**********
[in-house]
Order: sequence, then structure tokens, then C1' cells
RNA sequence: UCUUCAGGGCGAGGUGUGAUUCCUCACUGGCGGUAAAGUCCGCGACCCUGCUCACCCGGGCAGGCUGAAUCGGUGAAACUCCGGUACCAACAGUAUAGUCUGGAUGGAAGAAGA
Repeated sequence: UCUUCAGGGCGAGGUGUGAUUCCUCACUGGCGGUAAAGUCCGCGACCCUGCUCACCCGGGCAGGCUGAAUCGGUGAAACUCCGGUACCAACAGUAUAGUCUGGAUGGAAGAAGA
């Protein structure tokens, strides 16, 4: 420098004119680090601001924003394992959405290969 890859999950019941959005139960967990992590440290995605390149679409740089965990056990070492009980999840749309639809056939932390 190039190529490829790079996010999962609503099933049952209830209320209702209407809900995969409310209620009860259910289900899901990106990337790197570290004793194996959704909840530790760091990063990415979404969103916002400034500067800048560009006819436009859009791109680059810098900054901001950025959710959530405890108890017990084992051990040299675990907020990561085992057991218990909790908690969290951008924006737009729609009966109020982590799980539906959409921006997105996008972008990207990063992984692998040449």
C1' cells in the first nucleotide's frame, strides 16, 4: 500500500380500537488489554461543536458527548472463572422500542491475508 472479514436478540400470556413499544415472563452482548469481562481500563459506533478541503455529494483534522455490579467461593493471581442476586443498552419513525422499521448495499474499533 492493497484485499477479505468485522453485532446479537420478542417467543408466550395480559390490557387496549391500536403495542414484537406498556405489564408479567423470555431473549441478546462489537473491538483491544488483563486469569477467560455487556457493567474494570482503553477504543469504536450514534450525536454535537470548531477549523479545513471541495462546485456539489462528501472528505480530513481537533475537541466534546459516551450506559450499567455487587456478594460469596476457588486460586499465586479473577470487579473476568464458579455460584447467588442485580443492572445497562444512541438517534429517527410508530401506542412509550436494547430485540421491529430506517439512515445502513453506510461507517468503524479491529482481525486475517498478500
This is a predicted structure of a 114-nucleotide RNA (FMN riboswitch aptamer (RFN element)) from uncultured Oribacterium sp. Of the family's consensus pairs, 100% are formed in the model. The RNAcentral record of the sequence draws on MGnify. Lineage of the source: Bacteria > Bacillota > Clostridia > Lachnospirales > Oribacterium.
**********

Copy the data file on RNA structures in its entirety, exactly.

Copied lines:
[in-house]
Order: sequence, then structure tokens, then C1' cells
RNA sequence: UCUUCAGGGCGAGGUGUGAUUCCUCACUGGCGGUAAAGUCCGCGACCCUGCUCACCCGGGCAGGCUGAAUCGGUGAAACUCCGGUACCAACAGUAUAGUCUGGAUGGAAGAAGA
Repeated sequence: UCUUCAGGGCGAGGUGUGAUUCCUCACUGGCGGUAAAGUCCGCGACCCUGCUCACCCGGGCAGGCUGAAUCGGUGAAACUCCGGUACCAACAGUAUAGUCUGGAUGGAAGAAGA
């Protein structure tokens, strides 16, 4: 420098004119680090601001924003394992959405290969 890859999950019941959005139960967990992590440290995605390149679409740089965990056990070492009980999840749309639809056939932390 190039190529490829790079996010999962609503099933049952209830209320209702209407809900995969409310209620009860259910289900899901990106990337790197570290004793194996959704909840530790760091990063990415979404969103916002400034500067800048560009006819436009859009791109680059810098900054901001950025959710959530405890108890017990084992051990040299675990907020990561085992057991218990909790908690969290951008924006737009729609009966109020982590799980539906959409921006997105996008972008990207990063992984692998040449």
C1' cells in the first nucleotide's frame, strides 16, 4: 500500500380500537488489554461543536458527548472463572422500542491475508 472479514436478540400470556413499544415472563452482548469481562481500563459506533478541503455529494483534522455490579467461593493471581442476586443498552419513525422499521448495499474499533 492493497484485499477479505468485522453485532446479537420478542417467543408466550395480559390490557387496549391500536403495542414484537406498556405489564408479567423470555431473549441478546462489537473491538483491544488483563486469569477467560455487556457493567474494570482503553477504543469504536450514534450525536454535537470548531477549523479545513471541495462546485456539489462528501472528505480530513481537533475537541466534546459516551450506559450499567455487587456478594460469596476457588486460586499465586479473577470487579473476568464458579455460584447467588442485580443492572445497562444512541438517534429517527410508530401506542412509550436494547430485540421491529430506517439512515445502513453506510461507517468503524479491529482481525486475517498478500
This is a predicted structure of a 114-nucleotide RNA (FMN riboswitch aptamer (RFN element)) from uncultured Oribacterium sp. Of the family's consensus pairs, 100% are formed in the model. The RNAcentral record of the sequence draws on MGnify. Lineage of the source: Bacteria > Bacillota > Clostridia > Lachnospirales > Oribacterium.